Greenhouse gas emissions from Irish companies in the EU Emission Trading Scheme rose by almost 6% last year, to the highest level in four years.

According to the Environmental Protection Agency emissions from the cement and aviation industries grew by 11%.

Emissions from the power generation sector were also markedly up, around 5.3%, driven by an increase in use of the coal-fired plant at Moneypoint for electricity generation.

The food and drink sector saw a 4.6% rise in its emissions.

The increases came against the backdrop of a fall of 0.4% across the EU as a whole.

The EPA says a stronger incentive is needed here to move away from fossil fuel use.

"The increase in emissions is disappointing and points to the fact that economic growth needs to be decoupled from emissions growth," said EPA Director General Laura Burke.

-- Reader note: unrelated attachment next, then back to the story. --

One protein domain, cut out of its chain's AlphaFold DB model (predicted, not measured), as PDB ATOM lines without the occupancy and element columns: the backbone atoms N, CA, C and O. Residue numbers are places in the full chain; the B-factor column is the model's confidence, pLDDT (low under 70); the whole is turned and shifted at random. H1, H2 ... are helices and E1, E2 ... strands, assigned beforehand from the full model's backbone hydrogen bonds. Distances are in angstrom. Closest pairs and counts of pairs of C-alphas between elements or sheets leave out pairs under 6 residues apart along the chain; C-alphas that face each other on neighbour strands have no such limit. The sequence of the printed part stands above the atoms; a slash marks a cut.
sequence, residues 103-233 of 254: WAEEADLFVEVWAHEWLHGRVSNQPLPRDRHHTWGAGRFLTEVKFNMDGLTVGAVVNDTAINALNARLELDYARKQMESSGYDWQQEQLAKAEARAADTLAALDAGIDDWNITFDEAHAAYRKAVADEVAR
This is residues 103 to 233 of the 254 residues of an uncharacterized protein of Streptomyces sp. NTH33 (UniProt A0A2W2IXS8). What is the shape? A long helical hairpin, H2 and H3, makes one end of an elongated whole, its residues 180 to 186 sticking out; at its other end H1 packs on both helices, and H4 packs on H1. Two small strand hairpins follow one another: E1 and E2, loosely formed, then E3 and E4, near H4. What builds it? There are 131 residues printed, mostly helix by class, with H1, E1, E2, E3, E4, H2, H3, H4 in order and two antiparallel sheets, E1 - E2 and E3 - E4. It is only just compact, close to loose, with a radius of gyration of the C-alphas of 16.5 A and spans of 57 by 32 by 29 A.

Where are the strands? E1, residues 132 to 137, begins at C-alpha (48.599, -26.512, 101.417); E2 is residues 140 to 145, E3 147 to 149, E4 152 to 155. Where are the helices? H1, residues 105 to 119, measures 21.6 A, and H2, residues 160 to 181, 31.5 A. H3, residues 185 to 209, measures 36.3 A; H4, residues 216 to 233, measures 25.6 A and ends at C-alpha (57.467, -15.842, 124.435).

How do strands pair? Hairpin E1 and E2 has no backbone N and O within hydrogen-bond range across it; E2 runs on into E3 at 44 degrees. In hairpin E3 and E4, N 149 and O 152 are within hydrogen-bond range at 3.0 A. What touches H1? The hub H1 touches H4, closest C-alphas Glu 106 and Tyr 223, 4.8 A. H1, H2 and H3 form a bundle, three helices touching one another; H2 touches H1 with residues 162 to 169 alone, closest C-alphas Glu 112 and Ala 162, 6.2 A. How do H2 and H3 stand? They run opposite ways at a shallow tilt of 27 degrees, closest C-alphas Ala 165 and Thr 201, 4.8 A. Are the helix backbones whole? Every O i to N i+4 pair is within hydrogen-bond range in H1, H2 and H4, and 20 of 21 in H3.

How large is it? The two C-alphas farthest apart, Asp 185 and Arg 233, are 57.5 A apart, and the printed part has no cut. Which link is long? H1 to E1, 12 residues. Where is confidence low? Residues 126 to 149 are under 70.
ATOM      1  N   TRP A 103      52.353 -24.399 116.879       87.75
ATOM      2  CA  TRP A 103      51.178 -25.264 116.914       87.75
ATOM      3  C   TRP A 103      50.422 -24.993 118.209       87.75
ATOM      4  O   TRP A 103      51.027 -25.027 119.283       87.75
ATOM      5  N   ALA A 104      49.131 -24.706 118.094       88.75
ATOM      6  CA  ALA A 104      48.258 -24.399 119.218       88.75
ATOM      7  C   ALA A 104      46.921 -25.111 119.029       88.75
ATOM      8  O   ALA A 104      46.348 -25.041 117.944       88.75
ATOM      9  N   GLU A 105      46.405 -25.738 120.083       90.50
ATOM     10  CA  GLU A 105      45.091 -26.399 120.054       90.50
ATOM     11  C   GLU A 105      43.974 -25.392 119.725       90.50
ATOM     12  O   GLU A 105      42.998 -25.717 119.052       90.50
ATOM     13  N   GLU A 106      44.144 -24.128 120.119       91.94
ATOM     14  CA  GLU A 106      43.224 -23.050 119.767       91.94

"The increased use of coal for electricity generation in Ireland contrasts sharply with the pledge in the December 2015 White Paper on Energy to reduce energy-related carbon emissions by between 80 and 95%, compared with 1990 levels.

"We need a stronger incentive to move away from carbon intensive fuels like coal in the short term and from fossil fuel use in general in the long term.

"Reforming the EU ETS to give a stronger carbon price would speed up the decarbonisation needed for a carbon neutral economy."

Around 100 companies and institutions here are part of the trading scheme.